I was not really clued into the promotional content that was sent out by the marketing team. So, given the title of the film, I went inside the theatres expecting a whodunit thriller. Konkona SenSharma's directorial debut does have the beats of a thriller but is essentially a drama that explores various themes through a melange of characters possessing different kind of traits that come to the fore organically as the film progresses.
Towards the end of the year 1978, Shutu (Vikrant Massey) accompanies his cousins and their families on a trip to McCluskieGunj, a sleepy town in Bihar (now in Jharkhand). They reside at their uncle OP Bakshi (Om Puri) and aunt Anupama's (Tanuja) place. Unlike his boisterous cousin Nandu (Gulshan Devaiah), Shutu is reserved and deals with some simmering, internal issues all by himself. Shutu harbours romantic feelings for Mimi (Kalki Koechlin) who is besotted by the married Vikram (Ranvir Shorey).
The film gives you enough insights on each of the key players but it essentially revolves around Shutu. Slowly and in a very sure-footed manner, the film unravels his character and the deep, underlying issues lurking inside him. The reason why this drama feels like a thriller is that you find most of the characters revealing their traits slowly along the course of the film. Dark secrets and uncomfortable truths come to the fore when you least expect them to. The milieu and the atmosphere contribute greatly towards building up the tension. The title of the film and the opening sequence do a good job of making you believe that it is a murder mystery and then, it gradually dispels that notion and puts across a storyline which you do not expect the unfold the way it does. At times, you do feel the pace could have been faster but for the most part, it works in favour of the film.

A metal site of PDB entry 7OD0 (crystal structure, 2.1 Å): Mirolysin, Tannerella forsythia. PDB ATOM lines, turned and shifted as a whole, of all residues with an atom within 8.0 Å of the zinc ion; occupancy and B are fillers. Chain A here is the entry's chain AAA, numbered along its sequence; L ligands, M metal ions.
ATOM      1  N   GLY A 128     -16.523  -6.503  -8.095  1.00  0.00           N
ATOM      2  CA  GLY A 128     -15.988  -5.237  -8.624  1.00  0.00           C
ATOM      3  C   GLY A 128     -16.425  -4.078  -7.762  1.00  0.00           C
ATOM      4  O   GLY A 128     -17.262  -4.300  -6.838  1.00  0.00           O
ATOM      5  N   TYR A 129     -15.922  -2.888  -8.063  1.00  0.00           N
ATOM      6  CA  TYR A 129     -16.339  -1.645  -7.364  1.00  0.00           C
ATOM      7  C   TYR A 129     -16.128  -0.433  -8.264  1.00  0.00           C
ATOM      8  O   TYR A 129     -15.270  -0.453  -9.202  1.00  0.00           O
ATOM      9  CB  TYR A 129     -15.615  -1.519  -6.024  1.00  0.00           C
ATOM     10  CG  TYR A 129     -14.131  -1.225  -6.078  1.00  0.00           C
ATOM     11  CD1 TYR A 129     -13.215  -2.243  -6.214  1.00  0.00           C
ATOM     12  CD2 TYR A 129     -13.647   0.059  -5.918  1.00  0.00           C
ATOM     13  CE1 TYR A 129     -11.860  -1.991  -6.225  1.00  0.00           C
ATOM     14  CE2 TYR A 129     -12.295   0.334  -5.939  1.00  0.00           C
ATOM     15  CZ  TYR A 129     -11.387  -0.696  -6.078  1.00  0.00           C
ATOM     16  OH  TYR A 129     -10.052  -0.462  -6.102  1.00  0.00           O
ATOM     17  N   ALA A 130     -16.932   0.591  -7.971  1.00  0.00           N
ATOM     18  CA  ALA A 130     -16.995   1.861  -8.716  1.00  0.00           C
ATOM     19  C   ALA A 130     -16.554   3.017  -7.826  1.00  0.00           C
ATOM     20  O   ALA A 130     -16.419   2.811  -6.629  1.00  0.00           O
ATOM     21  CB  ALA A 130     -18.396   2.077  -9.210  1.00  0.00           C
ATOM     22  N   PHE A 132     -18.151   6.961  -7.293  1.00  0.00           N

After playing lead roles in popular television shows and leaving a mark with important parts in a couple of Hindi films in the recent past, Vikrant Massey makes a solid impression as, what his probably his first leading role in a film. The film is laced with some sterling performances by notable actors but it would not be wrong to day that his is the soul of the film. It is a complex and difficult part to play but Vikrant plays it with remarkable ease. Ranveer Shorey is in his elements as Vikram. He brings out the various shades of the character effortlessly. Gulshan Devaiah is first rate as Nandu. Kalki Koechlin brings a certain amount of arrogance and flamboyance to Mimi's character which works very well. Tillotama Shome, last seen in Hindi Medium, leaves a mark.
A Death In The Gunj is easily one of the finest films made by a first-time director in the last couple of years. Konkona SenSharma uses the script, milieu and the other elements effectively to make an intricate, intimate and original film.